The Office for Civil Rights (OCR) in the Department of Health and Human Services (HHS) in January published a newsletter concerning cyber threats to entities storing PHI (protected health information), which is covered by the privacy and security rules of the Health Insurance Portability and Accountability Act (HIPAA).
The newsletter begins by nothing that “Organizations that provide necessary services or maintain sensitive data, such as Healthcare and Public Health (HPH) sector organizations are often the targets of cyber extortion attacks. ”
The newsletter also warns that the use of ransomware could render stored data inaccessible, or worse, make it publicly available if a ransom isn’t paid.
Because ransomware denies access to data, maintaining frequent backups and ensuring the ability to recover data from backups is crucial to recovering from a ransomware attack, OCR advises.
The newsletter also offers several suggestions and best practices for thwarting cyber attacks:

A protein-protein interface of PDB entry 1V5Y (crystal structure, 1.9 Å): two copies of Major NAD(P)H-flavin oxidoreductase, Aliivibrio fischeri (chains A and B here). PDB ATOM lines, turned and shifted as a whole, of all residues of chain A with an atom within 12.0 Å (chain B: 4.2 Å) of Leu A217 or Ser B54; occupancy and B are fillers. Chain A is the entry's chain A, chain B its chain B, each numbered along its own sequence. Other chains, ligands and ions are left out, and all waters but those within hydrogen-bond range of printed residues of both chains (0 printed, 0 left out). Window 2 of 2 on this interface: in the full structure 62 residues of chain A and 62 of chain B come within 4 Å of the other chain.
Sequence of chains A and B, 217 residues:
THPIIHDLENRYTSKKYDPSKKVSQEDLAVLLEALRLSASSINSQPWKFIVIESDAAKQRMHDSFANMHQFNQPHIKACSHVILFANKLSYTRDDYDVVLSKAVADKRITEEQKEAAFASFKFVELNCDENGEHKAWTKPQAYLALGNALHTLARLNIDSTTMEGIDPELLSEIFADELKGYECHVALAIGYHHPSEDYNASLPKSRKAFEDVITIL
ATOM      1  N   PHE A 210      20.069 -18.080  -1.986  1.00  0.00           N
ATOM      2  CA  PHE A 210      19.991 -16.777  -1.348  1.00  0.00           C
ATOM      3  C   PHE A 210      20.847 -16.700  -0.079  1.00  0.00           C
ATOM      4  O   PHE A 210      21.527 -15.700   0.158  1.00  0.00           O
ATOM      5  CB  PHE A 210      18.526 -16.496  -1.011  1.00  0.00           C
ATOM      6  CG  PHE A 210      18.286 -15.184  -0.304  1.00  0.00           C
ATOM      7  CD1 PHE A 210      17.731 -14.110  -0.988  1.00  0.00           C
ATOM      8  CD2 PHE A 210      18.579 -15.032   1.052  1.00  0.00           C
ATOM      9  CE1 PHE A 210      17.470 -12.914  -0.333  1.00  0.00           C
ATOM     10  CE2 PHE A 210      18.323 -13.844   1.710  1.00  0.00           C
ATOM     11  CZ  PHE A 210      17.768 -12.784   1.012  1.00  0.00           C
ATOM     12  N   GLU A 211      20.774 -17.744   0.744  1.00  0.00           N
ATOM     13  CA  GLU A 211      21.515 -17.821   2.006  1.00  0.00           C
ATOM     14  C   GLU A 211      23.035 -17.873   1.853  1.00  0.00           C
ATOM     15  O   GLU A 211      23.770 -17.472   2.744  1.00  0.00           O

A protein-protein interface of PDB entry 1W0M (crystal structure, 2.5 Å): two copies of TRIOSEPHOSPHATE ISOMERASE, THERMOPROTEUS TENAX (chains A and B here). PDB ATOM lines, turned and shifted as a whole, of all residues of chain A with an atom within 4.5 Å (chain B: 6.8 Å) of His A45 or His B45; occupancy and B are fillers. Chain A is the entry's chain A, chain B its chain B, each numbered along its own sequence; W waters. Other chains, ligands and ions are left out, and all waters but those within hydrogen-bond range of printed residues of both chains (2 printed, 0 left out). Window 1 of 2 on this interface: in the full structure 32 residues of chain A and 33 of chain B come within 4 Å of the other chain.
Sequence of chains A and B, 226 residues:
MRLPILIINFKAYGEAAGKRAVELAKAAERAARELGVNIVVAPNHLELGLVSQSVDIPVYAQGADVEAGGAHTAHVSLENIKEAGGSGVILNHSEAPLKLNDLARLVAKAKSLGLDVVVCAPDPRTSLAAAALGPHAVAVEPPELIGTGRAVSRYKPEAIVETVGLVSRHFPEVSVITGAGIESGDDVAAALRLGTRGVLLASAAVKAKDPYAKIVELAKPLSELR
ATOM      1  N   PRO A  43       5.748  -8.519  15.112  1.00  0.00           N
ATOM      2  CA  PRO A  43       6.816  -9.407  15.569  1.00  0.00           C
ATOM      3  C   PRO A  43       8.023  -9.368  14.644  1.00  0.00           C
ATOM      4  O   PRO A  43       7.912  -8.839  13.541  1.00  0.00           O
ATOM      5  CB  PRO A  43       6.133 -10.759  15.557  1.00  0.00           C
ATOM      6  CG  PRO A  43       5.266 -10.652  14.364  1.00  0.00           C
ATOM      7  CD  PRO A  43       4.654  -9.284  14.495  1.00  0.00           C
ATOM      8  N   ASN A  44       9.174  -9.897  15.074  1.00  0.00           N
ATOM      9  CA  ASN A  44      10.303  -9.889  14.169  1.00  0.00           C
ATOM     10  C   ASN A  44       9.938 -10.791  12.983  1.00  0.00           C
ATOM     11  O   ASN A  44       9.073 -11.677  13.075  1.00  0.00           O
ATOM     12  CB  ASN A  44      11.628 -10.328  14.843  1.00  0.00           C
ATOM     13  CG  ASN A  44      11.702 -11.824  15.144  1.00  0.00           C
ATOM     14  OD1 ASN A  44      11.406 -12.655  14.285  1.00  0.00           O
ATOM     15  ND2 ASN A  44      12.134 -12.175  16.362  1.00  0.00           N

• Implementing a robust risk analysis and risk management program that identifies and addresses cyber risks holistically, throughout the entire organization;
• Implementing robust inventory and vulnerability identification processes to ensure accuracy and thoroughness of the risk analysis;
• Training employees to better identify suspicious emails and other messaging technologies that could introduce malicious software into the organization;
• Deploying proactive anti-malware solutions to identify and prevent malicious software intrusions;
• Patching systems to fix known vulnerabilities that could be exploited by attackers or malicious software;
• Hardening internal network defenses and limiting internal network access to deny or slow the lateral movement of an attacker and/or propagation of malicious software;
• Implementing and testing robust contingency and disaster recovery plans to ensure the organization is capable and ready to recover from a cyber-attack;
• Encrypting and backing up sensitive data;
• Implementing robust audit logs and reviewing such logs regularly for suspicious activity; and
• Remaining vigilant for new and emerging cyber threats and vulnerabilities (for example, by receiving US-CERT alerts and participating in information sharing organizations).